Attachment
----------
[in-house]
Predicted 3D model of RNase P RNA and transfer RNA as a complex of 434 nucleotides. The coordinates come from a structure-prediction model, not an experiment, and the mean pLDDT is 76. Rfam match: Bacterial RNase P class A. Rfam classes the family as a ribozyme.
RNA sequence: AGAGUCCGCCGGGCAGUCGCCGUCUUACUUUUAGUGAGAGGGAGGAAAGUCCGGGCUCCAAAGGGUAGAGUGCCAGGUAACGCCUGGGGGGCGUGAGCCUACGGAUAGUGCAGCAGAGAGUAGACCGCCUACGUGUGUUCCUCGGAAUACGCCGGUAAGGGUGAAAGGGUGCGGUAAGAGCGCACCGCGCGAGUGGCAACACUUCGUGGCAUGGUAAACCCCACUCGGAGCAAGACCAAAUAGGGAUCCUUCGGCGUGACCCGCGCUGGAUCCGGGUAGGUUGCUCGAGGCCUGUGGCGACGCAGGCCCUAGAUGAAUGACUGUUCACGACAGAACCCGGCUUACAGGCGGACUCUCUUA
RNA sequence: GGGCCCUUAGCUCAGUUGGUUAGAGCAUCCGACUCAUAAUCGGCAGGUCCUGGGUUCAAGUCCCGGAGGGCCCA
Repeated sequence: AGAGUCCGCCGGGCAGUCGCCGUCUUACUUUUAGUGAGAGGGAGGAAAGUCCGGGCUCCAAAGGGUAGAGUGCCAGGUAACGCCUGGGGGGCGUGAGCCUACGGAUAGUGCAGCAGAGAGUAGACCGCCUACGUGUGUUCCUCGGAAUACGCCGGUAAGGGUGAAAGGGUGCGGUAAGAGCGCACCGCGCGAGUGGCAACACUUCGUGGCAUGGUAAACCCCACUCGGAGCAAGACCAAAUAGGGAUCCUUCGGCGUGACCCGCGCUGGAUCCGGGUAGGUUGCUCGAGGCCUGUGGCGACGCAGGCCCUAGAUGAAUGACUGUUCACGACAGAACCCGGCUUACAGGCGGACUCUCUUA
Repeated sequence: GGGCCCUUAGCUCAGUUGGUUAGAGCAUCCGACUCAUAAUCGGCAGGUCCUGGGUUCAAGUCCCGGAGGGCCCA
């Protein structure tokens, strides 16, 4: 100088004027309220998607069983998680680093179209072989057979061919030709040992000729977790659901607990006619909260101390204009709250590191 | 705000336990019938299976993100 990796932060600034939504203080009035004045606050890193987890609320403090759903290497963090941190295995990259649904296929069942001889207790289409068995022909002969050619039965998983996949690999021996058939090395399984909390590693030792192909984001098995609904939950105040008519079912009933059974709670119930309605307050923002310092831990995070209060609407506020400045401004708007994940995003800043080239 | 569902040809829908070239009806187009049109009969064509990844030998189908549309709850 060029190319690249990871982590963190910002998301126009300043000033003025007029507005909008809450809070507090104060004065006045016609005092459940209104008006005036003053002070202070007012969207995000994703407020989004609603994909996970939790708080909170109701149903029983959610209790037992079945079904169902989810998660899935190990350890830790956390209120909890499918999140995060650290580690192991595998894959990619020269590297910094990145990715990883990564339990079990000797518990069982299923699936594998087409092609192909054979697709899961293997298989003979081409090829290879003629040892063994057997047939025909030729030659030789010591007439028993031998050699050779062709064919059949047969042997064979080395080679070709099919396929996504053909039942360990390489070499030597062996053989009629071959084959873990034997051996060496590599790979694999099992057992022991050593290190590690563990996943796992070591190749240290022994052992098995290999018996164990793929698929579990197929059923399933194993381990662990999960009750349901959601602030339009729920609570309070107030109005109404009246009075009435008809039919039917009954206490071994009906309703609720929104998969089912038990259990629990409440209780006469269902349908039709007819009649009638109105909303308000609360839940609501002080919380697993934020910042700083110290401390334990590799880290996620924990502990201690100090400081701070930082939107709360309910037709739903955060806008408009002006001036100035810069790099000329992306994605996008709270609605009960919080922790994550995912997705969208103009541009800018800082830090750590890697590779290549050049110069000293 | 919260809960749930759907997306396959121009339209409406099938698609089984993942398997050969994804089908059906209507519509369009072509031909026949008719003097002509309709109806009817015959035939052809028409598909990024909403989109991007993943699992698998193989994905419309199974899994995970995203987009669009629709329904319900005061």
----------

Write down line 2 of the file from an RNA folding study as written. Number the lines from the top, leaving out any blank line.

Predicted 3D model of RNase P RNA and transfer RNA as a complex of 434 nucleotides. The coordinates come from a structure-prediction model, not an experiment, and the mean pLDDT is 76. Rfam match: Bacterial RNase P class A. Rfam classes the family as a ribozyme.